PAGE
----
Supporters of leftist candidate Veronika Mendoza protest electoral fraud. Lima, April 10. Photo: EFE. Peruvian left-wing presidential candidate Veronika Mendoza came third in the first round of Peru's presidential elections on April 10, behind former World Bank economist Pedro Pablo Kuczynski and Keiko Fujimoro, the daughter of a jailed ex-president.
Pedro Brieger, an independent journalist and sociologist at the University of Buenos Aires, told The Real News on April 13 that Argentines view the government's attempts to silence pan-American news station TeleSUR as the loss of one of the only alternative voices for news in Latin America.
Chicago Mayor Rahm Emanuel and Illinois Governor Bruce Rauner came under fire on April 1 in a day of action by teachers and others who took to the streets to protest their austerity policies. Revealing the bipartisan support for austerity un US politics, Emanuel is a Democrat who was Barack Obama’s White House Chief of Staff during his first term while Rauner is a conservative Republican.
The Peoples’ Democratic Party (HDP), a Kurdish-led party that has united a swath of Turkey’s broad left, has proposed a new law in parliament to establish peace and legally guarantee all peace talks regarding the Kurdish question. The move comes as the Turkish government, having ended peace talks with the Kurdistan Workers’ Party (PKK) last year, carries out a brutal war on largely Kurdish areas in Turkey.
US briefs: Mass arrests at US Democracy Spring protests; McDonald's protests demand minimum wage rise
United States: Large arrests at Democracy Spring protests In Washington, DC, police arrested about 85 more protesters taking part in the "Democracy Spring" actions against corporate lobbying and big money in politics on April 13, Democracy Now! said that day.
Wal-Mart, Apple, Walt Disney, Goldman Sachs and Coca-Cola are just a few of the US corporate giants who have more than a trillion dollars hidden in offshore tax havens, according to a report released on April 14 by Oxfam. The report, titled Broken at the Top, reveals the 50 biggest US companies' dodgy tax practices, which includes owning more than 1600 subsidiaries in tax havens which have helped them stash US$1.3 trillion between 2008 and 2014. According to Oxfam, “This is more than the entire GDP of countries such as Spain, Mexico or Australia.”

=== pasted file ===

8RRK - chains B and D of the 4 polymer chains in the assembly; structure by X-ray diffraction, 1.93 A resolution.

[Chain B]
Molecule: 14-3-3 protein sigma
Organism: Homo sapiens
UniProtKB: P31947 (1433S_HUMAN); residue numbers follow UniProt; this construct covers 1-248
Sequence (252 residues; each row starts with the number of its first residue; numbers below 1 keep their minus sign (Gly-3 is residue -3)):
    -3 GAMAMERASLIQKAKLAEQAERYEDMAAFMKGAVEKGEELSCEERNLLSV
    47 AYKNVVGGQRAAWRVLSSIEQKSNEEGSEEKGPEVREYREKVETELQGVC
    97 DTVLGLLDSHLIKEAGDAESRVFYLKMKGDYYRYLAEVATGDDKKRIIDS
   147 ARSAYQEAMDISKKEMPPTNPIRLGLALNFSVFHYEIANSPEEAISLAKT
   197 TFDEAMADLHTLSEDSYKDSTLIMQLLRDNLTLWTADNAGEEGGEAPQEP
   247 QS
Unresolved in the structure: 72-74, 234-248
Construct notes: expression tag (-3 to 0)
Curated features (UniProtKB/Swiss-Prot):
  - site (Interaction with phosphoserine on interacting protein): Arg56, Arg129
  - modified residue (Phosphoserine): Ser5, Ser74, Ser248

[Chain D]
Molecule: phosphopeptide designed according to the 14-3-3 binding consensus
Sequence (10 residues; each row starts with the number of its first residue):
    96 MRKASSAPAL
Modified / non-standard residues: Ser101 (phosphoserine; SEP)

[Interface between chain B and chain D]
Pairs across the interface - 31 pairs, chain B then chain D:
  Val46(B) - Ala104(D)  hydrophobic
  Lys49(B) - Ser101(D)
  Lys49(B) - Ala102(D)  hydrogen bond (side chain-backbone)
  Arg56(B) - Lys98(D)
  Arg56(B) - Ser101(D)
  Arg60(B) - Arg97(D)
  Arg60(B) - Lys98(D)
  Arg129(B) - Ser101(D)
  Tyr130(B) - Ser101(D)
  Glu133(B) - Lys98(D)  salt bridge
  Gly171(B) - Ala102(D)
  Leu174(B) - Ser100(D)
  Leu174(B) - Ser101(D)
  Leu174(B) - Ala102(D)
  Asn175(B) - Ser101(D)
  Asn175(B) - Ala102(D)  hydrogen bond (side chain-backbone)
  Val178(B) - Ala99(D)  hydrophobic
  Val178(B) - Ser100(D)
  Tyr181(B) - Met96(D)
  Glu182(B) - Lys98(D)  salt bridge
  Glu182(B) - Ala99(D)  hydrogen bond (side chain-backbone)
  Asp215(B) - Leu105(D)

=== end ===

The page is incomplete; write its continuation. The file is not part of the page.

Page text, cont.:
Five hundred Toronto-area supporters crowded into a west-end school auditorium March 29 to support the Leap Manifesto, for a “justice-based” energy transition to renewable economy.
A wedge is being quickly driven through Pretoria's political elite. Among the victims of this power struggle are vast numbers of poor people. The poor are starting to bear the brunt of the diverse shakeouts in the ongoing confrontation now underway between the country's two most powerful 21st century politicians: President Jacob Zuma and his predecessor Thabo Mbeki. That battle began in 2005, when Mbeki sacked then-deputy president Zuma following a corruption conviction against a long-time Zuma associate.
“The police and military are using every kind of violence against the Kurds. They are using tanks and heavy armoured vehicles. They have flattened houses, historical places, mosques. They use helicopters and technological weapons, night vision binoculars and drones. They don't let families get to the bodies of youths who were killed. Corpses remain on the streets for weeks.” Baran, a Kurdish political activist who now lives in exile, described the massacres taking place in Kurdish cities in Turkey. Baran is from Amed, or Diyarbakır in Turkish.
Anyone following French politics in recent years should not be surprised by the recent explosion of public protest and resistance across the country. For years, France has simmered with a combination of a deeply unpopular government, a limping economy and a struggling, fed up populace.
Dinko Valev, the Bulgarian neo-Nazi vigilante keeping refugees out of Germany … and in Bulgaria. There is a so-called “Refugee Hunter” called Dinko Valev who has become infamous within Bulgaria and the EU for assaulting and illegally detaining asylum seekers who he finds have entered Bulgaria from the Turkish border.
Veteran rocker Bruce Springsteen made waves when he announced on his website on April 8 that he was cancelling a show in North Carolina in protest at a new bigoted law. Ringo Starr also cancelled a June show in North Carolina over what is often called the “bathroom” law — a new law that restricts which bathrooms trans people can use as well as restricting LGBTI rights to sue over discrimination.
Sherpa — Trouble on Everest Directed by Jennifer Peedom & Renan Ozturk The Sherpa are a Nepalese ethnic minority who have a reverent regard for the world’s highest mountain, Chomolungma — known in English as Everest.
As part of the Sydney Comedy Festival now under way, writers of satirical website The (un)Australian have put together a live show of political satire and sketches for May 3 — which also happens to be Budget night.
Farmageddon The True Cost of Cheap Meat by Philip Lymbery with Isabel Oakeshott Bloomsbury Publishing, 2014 It is impossible to read Farmageddon: The True Cost of Cheap Meat without coming to the conclusion that the world's food and agriculture system is screwed.